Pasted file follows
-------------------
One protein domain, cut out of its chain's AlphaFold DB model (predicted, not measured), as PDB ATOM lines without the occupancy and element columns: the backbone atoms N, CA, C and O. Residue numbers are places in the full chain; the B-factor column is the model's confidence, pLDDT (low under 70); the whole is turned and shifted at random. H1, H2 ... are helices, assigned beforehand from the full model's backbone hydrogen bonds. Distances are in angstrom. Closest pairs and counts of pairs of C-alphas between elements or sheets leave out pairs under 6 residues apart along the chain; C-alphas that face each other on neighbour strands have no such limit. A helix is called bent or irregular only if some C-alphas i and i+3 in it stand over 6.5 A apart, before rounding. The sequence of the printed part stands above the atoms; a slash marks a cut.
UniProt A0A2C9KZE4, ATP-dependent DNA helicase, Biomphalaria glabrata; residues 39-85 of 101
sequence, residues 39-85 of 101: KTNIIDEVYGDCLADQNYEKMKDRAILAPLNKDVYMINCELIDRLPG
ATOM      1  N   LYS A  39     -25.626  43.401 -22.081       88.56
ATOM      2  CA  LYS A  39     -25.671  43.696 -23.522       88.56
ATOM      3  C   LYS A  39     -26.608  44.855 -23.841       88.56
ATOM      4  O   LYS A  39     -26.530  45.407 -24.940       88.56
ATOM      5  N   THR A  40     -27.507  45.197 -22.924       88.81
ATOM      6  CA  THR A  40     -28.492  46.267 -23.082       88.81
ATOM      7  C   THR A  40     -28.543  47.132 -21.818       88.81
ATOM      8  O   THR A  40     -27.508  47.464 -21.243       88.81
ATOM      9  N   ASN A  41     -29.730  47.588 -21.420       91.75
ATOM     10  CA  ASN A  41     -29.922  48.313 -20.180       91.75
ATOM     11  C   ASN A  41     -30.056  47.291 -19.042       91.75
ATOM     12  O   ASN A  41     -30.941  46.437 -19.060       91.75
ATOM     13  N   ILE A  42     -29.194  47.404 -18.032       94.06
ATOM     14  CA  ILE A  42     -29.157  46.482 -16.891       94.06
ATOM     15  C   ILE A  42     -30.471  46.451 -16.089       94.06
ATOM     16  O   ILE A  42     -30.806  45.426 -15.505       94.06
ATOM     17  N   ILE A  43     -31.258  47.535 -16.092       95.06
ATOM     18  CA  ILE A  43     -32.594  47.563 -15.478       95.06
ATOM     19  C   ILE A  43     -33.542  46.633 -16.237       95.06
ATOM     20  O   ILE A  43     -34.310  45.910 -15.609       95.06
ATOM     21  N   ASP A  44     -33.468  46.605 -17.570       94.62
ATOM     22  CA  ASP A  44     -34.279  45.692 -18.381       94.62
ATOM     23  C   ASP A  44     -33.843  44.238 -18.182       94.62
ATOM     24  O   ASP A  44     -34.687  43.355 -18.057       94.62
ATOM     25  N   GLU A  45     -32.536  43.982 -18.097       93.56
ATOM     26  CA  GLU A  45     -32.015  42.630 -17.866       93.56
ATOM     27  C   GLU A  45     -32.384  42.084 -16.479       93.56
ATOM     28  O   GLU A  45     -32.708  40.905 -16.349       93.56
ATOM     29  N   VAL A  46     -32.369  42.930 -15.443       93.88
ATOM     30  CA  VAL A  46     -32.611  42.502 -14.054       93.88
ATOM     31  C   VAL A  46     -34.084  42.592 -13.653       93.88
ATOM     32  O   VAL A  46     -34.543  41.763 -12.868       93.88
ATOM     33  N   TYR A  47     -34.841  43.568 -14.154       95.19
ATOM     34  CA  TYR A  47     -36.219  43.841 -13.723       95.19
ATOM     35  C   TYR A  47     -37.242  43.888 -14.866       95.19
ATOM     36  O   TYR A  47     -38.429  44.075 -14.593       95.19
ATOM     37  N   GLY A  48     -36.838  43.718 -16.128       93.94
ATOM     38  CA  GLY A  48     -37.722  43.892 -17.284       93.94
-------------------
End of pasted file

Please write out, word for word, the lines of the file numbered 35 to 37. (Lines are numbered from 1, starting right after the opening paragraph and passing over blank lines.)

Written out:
ATOM     33  N   TYR A  47     -34.841  43.568 -14.154       95.19
ATOM     34  CA  TYR A  47     -36.219  43.841 -13.723       95.19
ATOM     35  C   TYR A  47     -37.242  43.888 -14.866       95.19